Saturday, April 23, 2011

Iceberg of De-materialization, Horizon of Commoditization, and Theories of Cloud Universe

Earlier this month, I had the pleasure of attending to an MIT Enterprise Forum Fireside Chat by Bill Joy of Kleiner Perkins (Jason Pontin was the moderator). Among many other things, Joy spoke of a concept that he calls the "Iceberg of De-materialization." He defined this as changes in technology that undermine entire products and industries. He cited the recent example of Cisco's decision to shelve the Flip camera and postulated that the video capabilities of iPads, iPhones, and similar devices are eliminating the need for a stand alone camera.

This reminded me of a term that I have used at various points over the last decade - "Horizon of Commodization." It is perhaps a little different twist on the concept as it applies to providing services.

My Horizon of Commoditization assertion is that there is a moving line between what buyers spend time thinking about versus buying as a commodity like milk or eggs. Such commodity purchases are often decided by cost alone, with relatively little weight given to differentiating features.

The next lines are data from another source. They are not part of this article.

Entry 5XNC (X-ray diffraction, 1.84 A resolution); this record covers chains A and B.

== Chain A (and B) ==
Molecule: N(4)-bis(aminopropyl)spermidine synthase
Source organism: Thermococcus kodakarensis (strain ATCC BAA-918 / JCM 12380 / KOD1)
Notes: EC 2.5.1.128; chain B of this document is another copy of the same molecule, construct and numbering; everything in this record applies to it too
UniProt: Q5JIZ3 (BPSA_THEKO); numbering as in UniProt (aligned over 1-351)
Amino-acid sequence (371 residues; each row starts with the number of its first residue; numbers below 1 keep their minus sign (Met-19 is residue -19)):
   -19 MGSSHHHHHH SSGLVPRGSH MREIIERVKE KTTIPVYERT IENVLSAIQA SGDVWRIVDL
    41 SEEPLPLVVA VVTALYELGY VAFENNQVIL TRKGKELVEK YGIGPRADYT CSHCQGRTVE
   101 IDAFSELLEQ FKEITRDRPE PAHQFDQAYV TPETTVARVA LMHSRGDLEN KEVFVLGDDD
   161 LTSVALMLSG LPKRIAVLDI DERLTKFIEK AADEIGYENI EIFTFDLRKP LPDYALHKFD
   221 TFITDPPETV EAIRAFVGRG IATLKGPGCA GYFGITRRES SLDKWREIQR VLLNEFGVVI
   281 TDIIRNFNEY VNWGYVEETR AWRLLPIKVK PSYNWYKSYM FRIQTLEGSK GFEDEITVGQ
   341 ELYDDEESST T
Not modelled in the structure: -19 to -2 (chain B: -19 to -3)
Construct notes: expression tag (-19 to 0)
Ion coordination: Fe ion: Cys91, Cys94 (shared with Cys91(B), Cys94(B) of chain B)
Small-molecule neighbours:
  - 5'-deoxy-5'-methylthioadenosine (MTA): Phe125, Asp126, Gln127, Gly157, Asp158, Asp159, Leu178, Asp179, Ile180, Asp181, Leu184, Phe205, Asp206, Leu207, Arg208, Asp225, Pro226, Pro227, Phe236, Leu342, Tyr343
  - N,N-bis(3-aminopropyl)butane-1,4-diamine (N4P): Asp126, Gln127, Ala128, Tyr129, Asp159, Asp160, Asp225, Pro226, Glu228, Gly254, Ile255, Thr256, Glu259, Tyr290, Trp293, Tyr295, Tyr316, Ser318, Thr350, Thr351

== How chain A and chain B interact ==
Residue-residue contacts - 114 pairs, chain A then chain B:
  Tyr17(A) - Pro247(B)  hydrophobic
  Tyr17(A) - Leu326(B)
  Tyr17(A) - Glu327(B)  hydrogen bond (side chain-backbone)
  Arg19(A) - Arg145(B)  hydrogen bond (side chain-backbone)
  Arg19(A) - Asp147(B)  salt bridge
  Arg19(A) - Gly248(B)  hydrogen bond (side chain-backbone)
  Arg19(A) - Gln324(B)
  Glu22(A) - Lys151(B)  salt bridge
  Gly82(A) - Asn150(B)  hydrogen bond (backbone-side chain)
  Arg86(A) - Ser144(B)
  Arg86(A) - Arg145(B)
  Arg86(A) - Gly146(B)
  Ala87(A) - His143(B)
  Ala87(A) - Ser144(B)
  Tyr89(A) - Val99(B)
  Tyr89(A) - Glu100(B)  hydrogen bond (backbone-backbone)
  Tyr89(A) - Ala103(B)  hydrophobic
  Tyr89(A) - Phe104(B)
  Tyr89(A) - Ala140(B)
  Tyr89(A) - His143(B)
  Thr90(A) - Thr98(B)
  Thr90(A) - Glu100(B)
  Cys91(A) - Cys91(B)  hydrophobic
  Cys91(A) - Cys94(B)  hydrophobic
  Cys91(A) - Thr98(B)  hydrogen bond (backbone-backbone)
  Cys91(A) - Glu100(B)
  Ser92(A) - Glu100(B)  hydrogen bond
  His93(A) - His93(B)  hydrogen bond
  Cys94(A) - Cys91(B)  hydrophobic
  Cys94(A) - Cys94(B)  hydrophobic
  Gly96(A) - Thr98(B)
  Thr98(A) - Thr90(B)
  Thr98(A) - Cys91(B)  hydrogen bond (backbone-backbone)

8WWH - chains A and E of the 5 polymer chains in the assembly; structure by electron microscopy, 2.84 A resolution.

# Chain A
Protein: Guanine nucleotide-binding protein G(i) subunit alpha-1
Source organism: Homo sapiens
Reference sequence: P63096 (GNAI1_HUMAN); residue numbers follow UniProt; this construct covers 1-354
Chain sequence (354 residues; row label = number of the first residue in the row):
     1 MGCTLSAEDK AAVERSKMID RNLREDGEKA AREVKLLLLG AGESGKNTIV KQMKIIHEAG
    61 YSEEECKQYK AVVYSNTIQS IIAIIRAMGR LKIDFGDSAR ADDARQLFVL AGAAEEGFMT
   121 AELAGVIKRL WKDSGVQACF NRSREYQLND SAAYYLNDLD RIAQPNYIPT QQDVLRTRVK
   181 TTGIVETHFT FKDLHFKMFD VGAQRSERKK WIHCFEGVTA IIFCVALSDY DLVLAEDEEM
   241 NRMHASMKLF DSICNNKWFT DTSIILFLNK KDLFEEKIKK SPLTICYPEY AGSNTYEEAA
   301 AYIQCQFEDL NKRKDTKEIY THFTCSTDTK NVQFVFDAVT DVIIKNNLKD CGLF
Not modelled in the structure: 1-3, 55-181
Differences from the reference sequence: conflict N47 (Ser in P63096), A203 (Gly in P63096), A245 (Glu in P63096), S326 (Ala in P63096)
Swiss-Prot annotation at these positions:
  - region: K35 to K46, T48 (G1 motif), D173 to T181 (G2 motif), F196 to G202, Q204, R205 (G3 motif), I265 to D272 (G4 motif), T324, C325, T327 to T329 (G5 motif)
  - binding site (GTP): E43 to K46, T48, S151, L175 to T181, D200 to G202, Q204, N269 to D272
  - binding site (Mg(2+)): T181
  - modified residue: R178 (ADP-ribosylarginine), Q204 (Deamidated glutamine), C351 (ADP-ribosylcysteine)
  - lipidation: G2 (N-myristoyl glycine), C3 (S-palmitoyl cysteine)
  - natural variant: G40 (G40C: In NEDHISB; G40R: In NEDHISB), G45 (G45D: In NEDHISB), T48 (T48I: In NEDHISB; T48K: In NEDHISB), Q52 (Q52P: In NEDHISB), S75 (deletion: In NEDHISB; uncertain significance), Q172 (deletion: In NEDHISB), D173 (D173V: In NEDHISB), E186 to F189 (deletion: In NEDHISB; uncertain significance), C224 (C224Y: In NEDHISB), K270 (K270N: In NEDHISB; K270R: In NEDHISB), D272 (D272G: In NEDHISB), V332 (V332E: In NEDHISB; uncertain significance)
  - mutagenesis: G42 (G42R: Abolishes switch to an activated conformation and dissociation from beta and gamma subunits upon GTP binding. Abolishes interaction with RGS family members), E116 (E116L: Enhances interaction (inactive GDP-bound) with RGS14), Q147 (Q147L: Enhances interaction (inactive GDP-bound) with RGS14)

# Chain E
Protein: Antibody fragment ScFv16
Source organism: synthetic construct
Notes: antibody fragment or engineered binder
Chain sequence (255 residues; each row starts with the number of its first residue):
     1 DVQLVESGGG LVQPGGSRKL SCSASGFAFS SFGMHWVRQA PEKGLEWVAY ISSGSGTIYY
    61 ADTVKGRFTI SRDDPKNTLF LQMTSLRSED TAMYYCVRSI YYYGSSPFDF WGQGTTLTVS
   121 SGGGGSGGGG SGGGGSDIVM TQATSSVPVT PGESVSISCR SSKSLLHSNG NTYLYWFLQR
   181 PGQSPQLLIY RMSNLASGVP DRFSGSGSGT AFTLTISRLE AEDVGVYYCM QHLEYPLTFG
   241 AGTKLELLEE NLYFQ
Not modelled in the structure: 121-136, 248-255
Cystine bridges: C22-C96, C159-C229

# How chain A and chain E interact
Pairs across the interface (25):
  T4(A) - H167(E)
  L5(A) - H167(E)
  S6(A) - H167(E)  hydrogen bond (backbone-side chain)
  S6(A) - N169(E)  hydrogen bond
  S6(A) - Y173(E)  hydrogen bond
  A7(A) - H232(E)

In the data center business, the march to cloud services is very much like this. People want to buy compute or storage without knowing the details of how it is built and operated. This approach has a number of implications:
  • public cloud is dominated by companies with tremendous economies of scale
  • decisions are made on price alone with much less attention to "details" like quality of service
  • customers also focus little thought on where the computing and storage actually happen and the quality of network access to those points
Some people believe that this could ultimately lead to dismantling of some aspects of the hardware and data center industries. This is, however, counterbalanced by the fact that the cloud still requires equipment, it must be housed somewhere, and data and applications are growing consistently.

The concepts of De-materialization and Commoditization have an even darker side. Does the person who uses their iphone rather than a traditional camera produce a better quality photo or video....probably not. Does the person that buys cloud without understanding design, performance, and reliability aspects serve their company well... probably not. There are still basic concepts that sit "behind the horizon" that need to be considered. As consumers we need to resist the temptation of these screens of opacity and make certain that what we are buying meets (all of) our needs.

So does this create a business opportunity for the companies providing these products and services? It has certainly worked for Apple on the product side, but how do we unlock the same treasure for a services business?

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